Blackbook will give me a proof (not really a contract proof) with only a thumbs up or down approval process. I agree that this is total BS and that I'm being treated poorly. I'm sure that most of the photographers that submit their ads just hand them over. The non-savvy production types at Blackbook are acting as if I want the keys to their apartment and dibs on what's in the fridge. Each request that I make requires more and more explaination.

No surpirse this will be my last year in Blackbook, their long term outlook frankly isn't that optimistic. I also advertise in Workbook and Single Image and they're a dream to work with.

The fact of the matter is that I make money every year with Blackbook. It's also a fact that I make even more money via my ads in Workbook.

Kennedy

Stephen Kennedy
Posted on Mon Aug 4, 2003 5:11 PM

> edit mistake

Bruce Fraser
Posted on Mon Aug 4, 2003 5:12 PM

I have to admit defeat on the Offset_Mondadori.dat file. It may have started out as an ICC profile, but it ain't one now! It's possible that it got munged going through some gateway or other. It's about the right size to be a CMYK output profile, much too big to be an old-style sep table, but right now it's a waste of 1.4MB of disk space, so in your communications with Italy you may want to seek some clarification as to what this animal is!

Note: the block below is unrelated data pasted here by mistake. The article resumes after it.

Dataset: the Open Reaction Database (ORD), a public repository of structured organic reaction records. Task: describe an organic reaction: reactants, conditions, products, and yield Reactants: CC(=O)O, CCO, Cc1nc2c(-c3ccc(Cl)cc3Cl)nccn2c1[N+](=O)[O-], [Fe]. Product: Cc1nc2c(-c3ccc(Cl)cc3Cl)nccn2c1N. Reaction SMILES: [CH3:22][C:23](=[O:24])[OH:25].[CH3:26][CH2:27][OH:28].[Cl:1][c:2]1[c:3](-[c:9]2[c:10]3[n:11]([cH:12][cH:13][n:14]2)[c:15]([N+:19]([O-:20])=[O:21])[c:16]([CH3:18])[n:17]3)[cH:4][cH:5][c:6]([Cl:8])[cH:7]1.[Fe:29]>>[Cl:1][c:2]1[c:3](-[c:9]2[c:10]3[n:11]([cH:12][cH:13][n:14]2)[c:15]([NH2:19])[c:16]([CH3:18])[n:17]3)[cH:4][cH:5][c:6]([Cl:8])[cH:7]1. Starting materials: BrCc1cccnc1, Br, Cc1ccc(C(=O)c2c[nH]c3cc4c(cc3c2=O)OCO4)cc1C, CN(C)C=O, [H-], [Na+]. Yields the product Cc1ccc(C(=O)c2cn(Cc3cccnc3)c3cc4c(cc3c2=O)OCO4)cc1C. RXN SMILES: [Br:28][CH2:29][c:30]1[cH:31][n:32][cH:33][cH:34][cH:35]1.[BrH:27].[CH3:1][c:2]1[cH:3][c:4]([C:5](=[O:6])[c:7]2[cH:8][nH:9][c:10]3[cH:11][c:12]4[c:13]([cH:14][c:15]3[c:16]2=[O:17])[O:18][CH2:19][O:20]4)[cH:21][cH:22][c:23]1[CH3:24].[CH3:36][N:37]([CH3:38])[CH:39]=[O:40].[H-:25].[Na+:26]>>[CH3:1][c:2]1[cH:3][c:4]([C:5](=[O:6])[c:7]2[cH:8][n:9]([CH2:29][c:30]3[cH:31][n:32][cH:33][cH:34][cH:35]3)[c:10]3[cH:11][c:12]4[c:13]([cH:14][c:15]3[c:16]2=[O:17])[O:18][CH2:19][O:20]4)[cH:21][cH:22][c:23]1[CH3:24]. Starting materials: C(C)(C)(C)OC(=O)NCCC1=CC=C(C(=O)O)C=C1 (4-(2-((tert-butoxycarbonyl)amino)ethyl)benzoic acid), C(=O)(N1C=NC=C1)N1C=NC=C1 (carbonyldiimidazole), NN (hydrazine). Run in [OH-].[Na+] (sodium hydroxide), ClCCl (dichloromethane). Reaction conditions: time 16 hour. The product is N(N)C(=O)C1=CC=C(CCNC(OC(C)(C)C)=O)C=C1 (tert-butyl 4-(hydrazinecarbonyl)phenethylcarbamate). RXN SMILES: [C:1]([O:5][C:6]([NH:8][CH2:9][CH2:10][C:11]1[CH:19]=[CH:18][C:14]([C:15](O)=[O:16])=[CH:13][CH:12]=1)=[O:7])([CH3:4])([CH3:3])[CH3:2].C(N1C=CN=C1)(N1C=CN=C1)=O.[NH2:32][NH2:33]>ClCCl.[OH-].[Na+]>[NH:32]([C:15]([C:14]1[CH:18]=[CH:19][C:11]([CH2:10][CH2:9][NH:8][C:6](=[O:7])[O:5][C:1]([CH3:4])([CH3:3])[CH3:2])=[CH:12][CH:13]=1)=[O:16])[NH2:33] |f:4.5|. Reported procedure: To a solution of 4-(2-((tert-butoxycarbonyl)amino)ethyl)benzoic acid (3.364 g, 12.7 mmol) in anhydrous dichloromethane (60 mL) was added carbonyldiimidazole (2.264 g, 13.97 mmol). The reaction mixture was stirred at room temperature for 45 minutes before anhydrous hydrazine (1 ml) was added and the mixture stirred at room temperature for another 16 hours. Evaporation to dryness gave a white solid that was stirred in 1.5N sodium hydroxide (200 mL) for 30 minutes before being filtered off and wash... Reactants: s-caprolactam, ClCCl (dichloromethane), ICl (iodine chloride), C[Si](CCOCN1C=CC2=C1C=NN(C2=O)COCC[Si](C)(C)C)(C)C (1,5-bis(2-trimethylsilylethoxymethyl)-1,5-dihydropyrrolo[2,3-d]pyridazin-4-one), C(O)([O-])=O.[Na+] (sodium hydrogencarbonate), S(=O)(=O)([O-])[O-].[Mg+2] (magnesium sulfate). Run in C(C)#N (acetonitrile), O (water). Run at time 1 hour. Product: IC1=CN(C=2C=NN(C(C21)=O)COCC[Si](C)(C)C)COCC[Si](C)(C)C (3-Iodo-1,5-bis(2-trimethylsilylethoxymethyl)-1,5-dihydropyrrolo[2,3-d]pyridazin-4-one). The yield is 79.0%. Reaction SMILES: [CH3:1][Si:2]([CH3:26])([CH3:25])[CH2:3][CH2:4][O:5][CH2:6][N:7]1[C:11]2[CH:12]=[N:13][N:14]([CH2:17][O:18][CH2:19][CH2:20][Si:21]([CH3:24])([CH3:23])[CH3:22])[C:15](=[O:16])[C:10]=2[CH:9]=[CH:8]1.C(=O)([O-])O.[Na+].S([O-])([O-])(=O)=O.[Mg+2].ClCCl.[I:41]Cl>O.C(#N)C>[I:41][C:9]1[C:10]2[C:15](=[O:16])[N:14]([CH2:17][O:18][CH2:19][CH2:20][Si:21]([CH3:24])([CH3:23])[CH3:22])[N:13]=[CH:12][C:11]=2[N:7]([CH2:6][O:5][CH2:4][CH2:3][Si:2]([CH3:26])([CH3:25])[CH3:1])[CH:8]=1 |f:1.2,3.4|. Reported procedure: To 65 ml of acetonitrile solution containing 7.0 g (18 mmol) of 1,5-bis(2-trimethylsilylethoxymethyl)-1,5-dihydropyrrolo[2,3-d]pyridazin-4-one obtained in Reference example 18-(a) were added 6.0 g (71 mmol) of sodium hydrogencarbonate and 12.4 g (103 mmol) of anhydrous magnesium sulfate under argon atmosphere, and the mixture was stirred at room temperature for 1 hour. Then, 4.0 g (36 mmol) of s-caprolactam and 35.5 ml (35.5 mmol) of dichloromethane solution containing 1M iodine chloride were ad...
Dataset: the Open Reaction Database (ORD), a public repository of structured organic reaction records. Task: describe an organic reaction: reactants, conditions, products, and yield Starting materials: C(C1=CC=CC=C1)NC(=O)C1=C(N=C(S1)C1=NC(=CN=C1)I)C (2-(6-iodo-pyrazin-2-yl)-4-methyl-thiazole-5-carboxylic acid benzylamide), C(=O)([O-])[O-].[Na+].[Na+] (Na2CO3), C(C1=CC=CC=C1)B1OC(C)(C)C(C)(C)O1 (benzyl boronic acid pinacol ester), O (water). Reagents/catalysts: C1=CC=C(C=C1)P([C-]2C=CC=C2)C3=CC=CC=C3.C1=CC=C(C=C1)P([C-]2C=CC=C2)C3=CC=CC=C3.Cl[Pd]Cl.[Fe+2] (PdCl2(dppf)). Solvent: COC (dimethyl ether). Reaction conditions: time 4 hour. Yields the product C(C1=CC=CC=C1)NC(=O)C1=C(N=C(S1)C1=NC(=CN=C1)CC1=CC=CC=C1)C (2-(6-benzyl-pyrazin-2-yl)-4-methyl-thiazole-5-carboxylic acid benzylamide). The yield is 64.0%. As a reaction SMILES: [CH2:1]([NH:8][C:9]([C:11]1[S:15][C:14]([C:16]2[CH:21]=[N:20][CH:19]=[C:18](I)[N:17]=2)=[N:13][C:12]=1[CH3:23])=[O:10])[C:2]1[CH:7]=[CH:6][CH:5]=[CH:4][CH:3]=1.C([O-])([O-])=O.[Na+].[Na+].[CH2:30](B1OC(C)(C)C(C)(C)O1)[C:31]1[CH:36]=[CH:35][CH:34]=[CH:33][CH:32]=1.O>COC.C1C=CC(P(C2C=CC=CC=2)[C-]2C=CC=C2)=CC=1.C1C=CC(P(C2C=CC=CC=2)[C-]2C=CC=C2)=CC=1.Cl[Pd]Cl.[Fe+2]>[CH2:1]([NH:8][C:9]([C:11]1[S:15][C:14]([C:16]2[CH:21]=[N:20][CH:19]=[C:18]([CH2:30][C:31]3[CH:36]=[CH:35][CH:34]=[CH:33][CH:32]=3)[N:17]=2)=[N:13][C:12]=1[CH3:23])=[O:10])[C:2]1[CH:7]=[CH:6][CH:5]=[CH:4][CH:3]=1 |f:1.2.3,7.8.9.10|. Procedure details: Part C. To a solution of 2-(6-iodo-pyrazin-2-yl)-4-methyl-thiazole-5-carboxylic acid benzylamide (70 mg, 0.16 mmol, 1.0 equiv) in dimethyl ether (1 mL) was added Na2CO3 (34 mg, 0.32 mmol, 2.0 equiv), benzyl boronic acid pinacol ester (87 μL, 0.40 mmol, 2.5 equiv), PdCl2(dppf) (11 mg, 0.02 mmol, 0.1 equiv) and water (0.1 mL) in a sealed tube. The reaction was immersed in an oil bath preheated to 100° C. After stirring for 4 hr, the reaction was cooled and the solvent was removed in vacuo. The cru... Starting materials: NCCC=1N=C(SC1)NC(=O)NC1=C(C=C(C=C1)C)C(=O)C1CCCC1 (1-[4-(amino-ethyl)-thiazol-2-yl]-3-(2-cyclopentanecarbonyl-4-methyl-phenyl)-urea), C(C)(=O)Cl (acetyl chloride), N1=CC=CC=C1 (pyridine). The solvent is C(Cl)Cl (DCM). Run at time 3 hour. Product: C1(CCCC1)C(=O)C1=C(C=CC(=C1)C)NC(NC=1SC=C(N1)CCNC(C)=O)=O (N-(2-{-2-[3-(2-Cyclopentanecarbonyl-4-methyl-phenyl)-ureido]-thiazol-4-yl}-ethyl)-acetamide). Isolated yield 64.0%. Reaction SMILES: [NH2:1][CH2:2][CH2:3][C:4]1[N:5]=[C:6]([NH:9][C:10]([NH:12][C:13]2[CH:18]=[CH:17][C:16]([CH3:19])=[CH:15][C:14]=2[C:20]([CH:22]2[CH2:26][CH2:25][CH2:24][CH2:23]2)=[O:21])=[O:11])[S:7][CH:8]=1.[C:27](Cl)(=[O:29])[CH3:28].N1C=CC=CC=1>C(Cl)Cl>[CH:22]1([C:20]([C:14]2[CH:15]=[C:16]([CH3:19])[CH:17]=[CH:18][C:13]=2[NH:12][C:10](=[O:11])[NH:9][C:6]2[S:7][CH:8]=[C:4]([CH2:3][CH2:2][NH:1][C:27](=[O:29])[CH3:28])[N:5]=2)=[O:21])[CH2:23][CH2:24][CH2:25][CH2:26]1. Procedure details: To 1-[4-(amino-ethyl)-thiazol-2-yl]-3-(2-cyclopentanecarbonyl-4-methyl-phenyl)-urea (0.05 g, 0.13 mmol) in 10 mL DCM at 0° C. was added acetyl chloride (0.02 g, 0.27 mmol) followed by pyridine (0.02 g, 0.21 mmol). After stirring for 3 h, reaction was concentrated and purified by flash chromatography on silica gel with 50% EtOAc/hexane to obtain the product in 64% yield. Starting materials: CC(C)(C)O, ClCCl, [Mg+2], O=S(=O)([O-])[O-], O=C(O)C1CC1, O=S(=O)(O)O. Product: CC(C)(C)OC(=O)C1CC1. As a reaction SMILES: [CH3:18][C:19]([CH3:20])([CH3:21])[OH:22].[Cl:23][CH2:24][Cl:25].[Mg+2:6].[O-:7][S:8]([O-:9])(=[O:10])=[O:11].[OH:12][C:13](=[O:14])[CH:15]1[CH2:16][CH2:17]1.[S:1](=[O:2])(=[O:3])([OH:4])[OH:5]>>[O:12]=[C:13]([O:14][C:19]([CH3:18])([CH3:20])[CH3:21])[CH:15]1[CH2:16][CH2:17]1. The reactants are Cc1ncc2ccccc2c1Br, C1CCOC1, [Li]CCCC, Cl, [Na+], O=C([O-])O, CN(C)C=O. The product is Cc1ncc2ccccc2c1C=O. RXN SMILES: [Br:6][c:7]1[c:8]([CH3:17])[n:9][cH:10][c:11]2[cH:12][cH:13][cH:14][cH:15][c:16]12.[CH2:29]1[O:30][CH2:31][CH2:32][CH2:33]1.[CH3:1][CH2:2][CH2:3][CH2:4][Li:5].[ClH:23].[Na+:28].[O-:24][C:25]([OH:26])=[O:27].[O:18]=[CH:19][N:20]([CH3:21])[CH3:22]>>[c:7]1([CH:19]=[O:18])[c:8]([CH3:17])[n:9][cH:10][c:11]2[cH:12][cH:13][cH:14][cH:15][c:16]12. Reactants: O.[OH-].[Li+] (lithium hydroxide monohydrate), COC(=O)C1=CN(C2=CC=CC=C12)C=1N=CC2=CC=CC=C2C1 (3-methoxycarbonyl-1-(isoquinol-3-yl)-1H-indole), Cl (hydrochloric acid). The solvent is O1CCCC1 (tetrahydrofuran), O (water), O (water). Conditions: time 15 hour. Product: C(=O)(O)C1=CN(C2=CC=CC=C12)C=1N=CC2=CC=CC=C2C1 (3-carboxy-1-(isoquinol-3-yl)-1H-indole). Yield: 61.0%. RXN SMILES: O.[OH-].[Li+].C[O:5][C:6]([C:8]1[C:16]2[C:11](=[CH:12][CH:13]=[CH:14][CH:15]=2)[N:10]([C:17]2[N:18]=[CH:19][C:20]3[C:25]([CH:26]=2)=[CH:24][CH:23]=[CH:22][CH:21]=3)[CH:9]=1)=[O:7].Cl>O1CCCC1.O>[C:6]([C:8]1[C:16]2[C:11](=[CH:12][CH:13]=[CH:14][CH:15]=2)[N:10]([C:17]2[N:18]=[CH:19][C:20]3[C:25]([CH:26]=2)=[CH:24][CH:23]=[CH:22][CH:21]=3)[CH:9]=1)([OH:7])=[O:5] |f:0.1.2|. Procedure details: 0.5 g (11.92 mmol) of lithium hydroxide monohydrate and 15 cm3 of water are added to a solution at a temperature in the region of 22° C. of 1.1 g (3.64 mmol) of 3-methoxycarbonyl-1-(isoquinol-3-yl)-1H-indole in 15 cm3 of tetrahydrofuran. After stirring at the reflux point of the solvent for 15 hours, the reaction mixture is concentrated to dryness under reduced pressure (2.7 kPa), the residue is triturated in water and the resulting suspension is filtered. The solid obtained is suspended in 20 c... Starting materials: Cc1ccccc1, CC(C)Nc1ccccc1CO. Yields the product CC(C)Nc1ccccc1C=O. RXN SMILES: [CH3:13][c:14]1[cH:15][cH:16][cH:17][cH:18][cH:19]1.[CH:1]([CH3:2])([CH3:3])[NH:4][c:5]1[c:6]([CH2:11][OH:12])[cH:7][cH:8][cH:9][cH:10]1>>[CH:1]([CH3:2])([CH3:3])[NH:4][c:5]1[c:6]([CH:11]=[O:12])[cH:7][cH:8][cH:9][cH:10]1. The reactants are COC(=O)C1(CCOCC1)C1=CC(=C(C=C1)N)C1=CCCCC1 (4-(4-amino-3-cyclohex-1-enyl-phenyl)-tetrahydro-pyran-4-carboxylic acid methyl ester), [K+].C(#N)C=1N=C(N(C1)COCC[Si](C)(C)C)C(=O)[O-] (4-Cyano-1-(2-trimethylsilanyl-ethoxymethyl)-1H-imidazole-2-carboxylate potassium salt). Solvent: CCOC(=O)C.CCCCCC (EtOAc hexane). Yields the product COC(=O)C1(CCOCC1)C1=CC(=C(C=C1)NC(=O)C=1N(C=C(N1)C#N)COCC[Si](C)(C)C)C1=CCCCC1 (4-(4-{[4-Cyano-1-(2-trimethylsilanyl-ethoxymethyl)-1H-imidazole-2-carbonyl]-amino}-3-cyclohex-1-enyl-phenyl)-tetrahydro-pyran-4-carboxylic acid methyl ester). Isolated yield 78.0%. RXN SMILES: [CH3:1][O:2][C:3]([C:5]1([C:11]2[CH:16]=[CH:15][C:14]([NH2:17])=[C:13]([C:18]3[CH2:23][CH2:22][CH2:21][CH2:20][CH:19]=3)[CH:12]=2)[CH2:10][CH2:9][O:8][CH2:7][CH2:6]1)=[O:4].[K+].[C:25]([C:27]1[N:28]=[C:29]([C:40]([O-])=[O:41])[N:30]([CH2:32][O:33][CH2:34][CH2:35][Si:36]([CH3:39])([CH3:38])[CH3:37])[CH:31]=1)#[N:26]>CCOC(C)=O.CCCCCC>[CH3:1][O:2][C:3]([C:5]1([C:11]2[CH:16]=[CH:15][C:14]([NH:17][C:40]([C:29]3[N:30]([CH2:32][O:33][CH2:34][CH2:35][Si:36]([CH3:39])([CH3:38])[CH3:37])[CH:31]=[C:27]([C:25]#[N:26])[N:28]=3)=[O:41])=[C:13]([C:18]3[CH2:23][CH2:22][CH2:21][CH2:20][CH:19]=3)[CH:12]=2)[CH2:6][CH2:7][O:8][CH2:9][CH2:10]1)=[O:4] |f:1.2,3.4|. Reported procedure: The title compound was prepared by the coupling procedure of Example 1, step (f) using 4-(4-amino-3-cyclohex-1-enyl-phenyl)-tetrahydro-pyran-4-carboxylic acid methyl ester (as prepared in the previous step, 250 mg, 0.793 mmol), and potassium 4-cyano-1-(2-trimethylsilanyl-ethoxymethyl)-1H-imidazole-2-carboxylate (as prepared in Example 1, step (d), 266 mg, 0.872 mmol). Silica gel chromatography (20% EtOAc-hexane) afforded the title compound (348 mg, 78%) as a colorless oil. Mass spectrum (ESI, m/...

Stephen Kennedy
Posted on Mon Aug 4, 2003 5:18 PM

Bruce,

Thanks for the profile autopsy. I'm sure that when I report your findings back to Blackbook they'll say, "Bruce Fraser, what does he know."

The quick solution would be to get Schewe to advertise in Blackbook; this nonsense would change in a New York second!

Kennedy

Robert Holland
Posted on Tue Aug 5, 2003 3:39 PM

Stephen,

I'm being asked to provide Iris or similar for Workbook this year. I think it's the same Italian printer too. Maybe the same specs will work? The specs Workbook provides are very detailed and can be set in PS color preferences. I found good pre-press houses and printers in my area but not Iris choices. I was surprised to find a very respected prepress was using Epson 10600. I thought ink jet was the concern since the "gamut" (proper term?) does not represent offset printing. According to the pre-press/print house I used they keep an Epson guy very busy assuring accuracy and they're happy with the proofs.

Anyway, got the proof back today which was done with required embedded profiles and it seems good. "Warmth" is a bit off but I can note that on proof. Now of course I wonder if the "warmth" is due to my monitor or their paper . . . .

I guess the control is nice in all this stuff. I just don't (personally)like doing it.

Robert
www.robertholland.com

Andrew Rodney
Posted on Tue Aug 5, 2003 3:53 PM

This whole Iris deal worries me. First, an Iris is just a big, expensive ink jet so think of it like your Eposn. An Iris can be made to simulate another process (in this case some CMYK ink on paper process). But that doesn't mean out of the box, any old Iris can do this and that any old Iris is simulating the printing process you'll use.